Serving Up Good Sportsmanship

The 2014 U.S. Open finished September 8 with Croacia’s Marin Cilic beating Japan’s Kei Nishikori. While the win was a huge feat for both Mr. Cilic and his home country, the big story is that neither #1 ranked Novak Djokovic nor #2 ranked Roger Federer were part of this year’s tennis final. Becoming a top world-ranked athlete is no easy accomplishment, and one that often grows athletes egos as much as their popularity. However, when Mr. Federer was interviewed after losing to #14 ranked Mr. Cilic, he showed impressive sportsmanship in the face of defeat.

    “It’s fairly simple, I think. Marin played great and I maybe didn’t catch my best day. That’s pretty much it in a nutshell.”


Mr. Federer could have made excuses as to why he didn’t win, but instead gave a soundbite that didn’t require media training. He kept it positive and to the point. This loss came after an earlier upset where #10-seeded Mr. Nishikori beat Mr. Djokovic. When questioned about the underdogs taking the finals, Mr. Federer looked to the future.

“It’s exciting for the game to have different faces from time to time. It’s definitely refreshing to some extent. It’s big for Croatia; it’s big for Japan.” He continued, “Everybody who gets to this stage of this kind of a competition deserves to be there because they have put in the work and they hoped for the break, and this is it for both of them.”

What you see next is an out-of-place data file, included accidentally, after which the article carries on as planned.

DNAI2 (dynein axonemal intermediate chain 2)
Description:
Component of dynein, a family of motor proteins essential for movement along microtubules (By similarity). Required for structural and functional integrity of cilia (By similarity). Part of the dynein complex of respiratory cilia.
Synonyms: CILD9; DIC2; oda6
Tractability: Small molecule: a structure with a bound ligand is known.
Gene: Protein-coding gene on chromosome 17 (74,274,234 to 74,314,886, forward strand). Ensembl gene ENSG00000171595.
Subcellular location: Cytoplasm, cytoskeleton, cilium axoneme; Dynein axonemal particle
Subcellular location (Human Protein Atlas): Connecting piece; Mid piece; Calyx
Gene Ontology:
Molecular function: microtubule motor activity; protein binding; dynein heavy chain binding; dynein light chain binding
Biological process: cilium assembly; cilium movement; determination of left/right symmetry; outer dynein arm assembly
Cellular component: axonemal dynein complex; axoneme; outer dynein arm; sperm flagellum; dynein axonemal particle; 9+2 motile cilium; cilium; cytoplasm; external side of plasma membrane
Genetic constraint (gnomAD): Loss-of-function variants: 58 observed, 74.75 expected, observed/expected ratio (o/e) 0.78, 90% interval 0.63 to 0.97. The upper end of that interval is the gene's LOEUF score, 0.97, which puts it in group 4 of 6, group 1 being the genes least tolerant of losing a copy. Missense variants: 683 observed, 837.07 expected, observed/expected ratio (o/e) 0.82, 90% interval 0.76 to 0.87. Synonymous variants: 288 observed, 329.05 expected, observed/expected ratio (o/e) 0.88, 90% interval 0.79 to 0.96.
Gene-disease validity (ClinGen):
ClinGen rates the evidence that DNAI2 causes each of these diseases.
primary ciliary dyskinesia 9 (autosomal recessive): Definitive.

Mr. Federer was not given a break from the hard-hitting questions. A passionate anti-doping advocate, he was asked about the doping suspension that barred Mr. Cilic from last year’s U.S. Open. He addressed the difficult question by stating,

“I don’t quite remember what the circumstances were, but I feel more bad for him than anything else. When I see him, it doesn’t cross my mind in any way.”

While he may have felt defeated, Mr. Federer didn’t show it and kept his cool when dealing with tricky questions. He kept the interview positive and bridged from his loss to the future of tennis. It’s not always as easy as it looks, but that’s why tennis begins with Love all!






Bridge Over Troubled Waters

In their classic hit, Bridge Over Troubled Waters, Simon and Garfunkel offer a message to Cameron Diaz: Take the high road, not the bait!

Acknowledge the interview question then bridge to the answer you’ve come to give.